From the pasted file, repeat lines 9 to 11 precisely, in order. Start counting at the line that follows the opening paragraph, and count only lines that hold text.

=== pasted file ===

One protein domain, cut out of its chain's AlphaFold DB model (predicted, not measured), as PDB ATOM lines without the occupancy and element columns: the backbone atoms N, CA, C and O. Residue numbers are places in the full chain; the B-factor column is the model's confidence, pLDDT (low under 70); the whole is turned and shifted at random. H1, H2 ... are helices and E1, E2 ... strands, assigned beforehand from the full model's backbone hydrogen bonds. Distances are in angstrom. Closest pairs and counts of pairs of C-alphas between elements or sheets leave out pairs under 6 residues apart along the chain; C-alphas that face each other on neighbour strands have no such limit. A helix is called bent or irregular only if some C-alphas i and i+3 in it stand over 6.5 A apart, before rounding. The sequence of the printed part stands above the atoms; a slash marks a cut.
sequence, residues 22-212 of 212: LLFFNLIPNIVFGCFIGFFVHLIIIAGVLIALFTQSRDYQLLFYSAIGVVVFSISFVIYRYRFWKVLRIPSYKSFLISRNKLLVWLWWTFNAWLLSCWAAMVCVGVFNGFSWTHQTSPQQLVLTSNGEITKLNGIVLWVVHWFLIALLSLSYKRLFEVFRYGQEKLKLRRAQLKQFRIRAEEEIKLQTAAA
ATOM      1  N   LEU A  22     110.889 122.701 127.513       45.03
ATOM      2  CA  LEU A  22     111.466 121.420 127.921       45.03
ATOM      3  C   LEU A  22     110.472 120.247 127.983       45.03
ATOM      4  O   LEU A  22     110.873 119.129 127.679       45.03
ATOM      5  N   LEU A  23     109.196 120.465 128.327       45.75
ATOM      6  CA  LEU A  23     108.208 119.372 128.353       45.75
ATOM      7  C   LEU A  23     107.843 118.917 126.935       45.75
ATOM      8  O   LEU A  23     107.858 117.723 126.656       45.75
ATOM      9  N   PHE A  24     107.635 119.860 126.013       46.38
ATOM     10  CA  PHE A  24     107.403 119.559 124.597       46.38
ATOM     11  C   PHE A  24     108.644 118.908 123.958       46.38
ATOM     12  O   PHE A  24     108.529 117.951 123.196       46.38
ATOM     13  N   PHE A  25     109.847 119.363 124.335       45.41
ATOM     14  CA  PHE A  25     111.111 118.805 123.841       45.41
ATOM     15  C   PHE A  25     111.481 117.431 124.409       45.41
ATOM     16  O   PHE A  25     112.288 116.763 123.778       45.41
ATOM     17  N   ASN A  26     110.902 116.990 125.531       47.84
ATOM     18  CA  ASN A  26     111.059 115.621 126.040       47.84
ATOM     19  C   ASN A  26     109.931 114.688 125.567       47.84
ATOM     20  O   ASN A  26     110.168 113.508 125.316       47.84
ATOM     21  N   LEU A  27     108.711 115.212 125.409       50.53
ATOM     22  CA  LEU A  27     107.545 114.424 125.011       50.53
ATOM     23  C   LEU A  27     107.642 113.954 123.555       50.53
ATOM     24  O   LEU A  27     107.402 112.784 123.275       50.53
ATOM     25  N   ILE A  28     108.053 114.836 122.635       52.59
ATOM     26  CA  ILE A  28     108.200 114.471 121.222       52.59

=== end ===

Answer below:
ATOM      8  O   LEU A  23     107.858 117.723 126.656       45.75
ATOM      9  N   PHE A  24     107.635 119.860 126.013       46.38
ATOM     10  CA  PHE A  24     107.403 119.559 124.597       46.38